Annual Forum Papers

Employment, Wages & Skills Development: Firm-Specific Effects Evidence from Two Firm Surveys in South Africa

  • Year: 2001
  • Organisation: University of Cape Town
  • Author(s): Haroon Bhorat;Paul Lundall

Studies on the South African labour market have almost exclusively focused on the factors determining and shaping the current and future supply of labour in the country. This has, in the main, been driven by the availability of national data sets that have been limited essentially to household surveys produced by Statistics South Africa.

This has of course resulted in an extremely rich flow of useful and interesting results on the determinants of participation, employment and earnings in the South African labour market. However, the more integrated model of the labour market, would of course also need to examine the contribution of intra- and inter-firm dynamics in shaping the domestic labour market.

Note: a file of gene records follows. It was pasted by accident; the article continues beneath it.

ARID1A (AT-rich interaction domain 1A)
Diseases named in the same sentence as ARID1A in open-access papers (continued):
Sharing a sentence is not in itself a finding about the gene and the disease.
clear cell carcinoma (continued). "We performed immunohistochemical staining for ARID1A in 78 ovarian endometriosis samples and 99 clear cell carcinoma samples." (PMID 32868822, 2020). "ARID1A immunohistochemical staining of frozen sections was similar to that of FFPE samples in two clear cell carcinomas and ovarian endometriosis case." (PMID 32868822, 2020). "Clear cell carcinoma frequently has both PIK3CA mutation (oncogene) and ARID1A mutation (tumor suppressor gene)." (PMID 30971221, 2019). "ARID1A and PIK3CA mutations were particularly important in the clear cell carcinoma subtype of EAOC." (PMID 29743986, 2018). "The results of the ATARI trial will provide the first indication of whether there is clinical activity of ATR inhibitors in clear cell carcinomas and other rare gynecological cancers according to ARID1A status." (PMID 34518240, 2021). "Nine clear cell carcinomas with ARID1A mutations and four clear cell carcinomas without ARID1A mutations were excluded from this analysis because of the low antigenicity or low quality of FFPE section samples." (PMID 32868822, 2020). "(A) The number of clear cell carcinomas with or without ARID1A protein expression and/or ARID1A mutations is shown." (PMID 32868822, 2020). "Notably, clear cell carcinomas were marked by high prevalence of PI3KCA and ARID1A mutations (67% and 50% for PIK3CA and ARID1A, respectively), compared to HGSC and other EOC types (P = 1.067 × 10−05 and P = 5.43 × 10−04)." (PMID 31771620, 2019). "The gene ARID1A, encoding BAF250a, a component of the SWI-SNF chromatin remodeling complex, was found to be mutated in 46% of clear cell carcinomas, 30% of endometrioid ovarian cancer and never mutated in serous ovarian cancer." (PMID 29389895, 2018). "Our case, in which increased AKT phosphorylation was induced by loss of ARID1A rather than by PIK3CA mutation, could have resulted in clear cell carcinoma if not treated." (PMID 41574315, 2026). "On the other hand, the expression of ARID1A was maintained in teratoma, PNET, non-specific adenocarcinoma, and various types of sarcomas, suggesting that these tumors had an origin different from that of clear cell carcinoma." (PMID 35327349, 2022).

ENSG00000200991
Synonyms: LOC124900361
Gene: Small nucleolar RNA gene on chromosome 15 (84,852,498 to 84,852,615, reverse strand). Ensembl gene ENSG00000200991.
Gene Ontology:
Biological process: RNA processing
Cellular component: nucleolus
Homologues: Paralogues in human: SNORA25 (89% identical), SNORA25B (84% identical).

Until the very recent release of two firm surveys for the country, scant else was available to undertake such research. The purpose of this paper therefore is firstly to expose the reader to the labour market information embedded in the two surveys. Secondly, and perhaps more importantly, we will attempt to concentrate on those labour market issues that shed more light on firm-level skills development, skills acquisition and labour demand factors that are dictated by human capital attributes.

In essence, the paper will try and assess the contribution of firm-specific effects in shaping employment and earnings, together with providing a more coherent grasp of firms' activities and perceptions in relation to the recruitment, development and shortage of skilled personnel in their respective organisations.